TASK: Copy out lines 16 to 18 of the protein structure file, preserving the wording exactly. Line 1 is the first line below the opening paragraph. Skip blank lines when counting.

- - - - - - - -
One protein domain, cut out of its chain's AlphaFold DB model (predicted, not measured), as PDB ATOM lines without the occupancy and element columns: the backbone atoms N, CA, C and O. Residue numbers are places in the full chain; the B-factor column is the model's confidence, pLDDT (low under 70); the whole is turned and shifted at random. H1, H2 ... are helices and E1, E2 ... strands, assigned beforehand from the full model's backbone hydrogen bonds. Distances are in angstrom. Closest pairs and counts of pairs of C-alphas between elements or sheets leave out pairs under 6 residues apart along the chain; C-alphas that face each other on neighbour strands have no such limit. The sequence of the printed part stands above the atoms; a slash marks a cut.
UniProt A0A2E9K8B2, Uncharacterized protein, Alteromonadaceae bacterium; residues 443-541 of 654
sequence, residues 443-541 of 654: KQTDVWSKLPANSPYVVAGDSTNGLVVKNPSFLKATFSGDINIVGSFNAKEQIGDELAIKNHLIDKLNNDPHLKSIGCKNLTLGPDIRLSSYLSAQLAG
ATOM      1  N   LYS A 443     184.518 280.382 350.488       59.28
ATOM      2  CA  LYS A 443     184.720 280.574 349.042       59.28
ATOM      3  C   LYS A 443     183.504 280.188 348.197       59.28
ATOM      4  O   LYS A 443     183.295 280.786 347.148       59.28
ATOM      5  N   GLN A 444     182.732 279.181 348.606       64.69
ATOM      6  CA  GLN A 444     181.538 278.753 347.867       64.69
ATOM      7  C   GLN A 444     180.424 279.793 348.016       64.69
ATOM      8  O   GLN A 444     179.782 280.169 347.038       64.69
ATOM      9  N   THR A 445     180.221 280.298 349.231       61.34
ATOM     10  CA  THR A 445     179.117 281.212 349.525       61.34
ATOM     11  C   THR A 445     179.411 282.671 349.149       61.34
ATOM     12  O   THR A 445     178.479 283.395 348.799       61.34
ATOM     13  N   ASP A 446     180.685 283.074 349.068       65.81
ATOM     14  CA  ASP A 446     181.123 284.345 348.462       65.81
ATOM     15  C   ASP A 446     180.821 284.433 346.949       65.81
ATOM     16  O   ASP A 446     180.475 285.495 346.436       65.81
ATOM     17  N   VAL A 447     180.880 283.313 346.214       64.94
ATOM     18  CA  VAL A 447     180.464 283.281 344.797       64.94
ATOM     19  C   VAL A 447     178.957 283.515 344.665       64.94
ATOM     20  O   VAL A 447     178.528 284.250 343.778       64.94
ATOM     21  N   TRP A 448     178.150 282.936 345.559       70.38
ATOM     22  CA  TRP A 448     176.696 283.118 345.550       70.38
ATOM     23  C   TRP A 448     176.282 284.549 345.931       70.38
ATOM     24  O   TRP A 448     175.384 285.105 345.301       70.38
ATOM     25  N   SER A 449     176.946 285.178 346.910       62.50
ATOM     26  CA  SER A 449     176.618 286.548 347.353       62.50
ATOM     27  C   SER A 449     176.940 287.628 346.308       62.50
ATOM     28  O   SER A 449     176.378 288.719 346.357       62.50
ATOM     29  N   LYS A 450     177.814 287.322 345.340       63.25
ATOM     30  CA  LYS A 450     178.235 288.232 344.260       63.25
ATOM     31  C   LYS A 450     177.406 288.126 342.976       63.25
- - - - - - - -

ATOM     14  CA  ASP A 446     181.123 284.345 348.462       65.81
ATOM     15  C   ASP A 446     180.821 284.433 346.949       65.81
ATOM     16  O   ASP A 446     180.475 285.495 346.436       65.81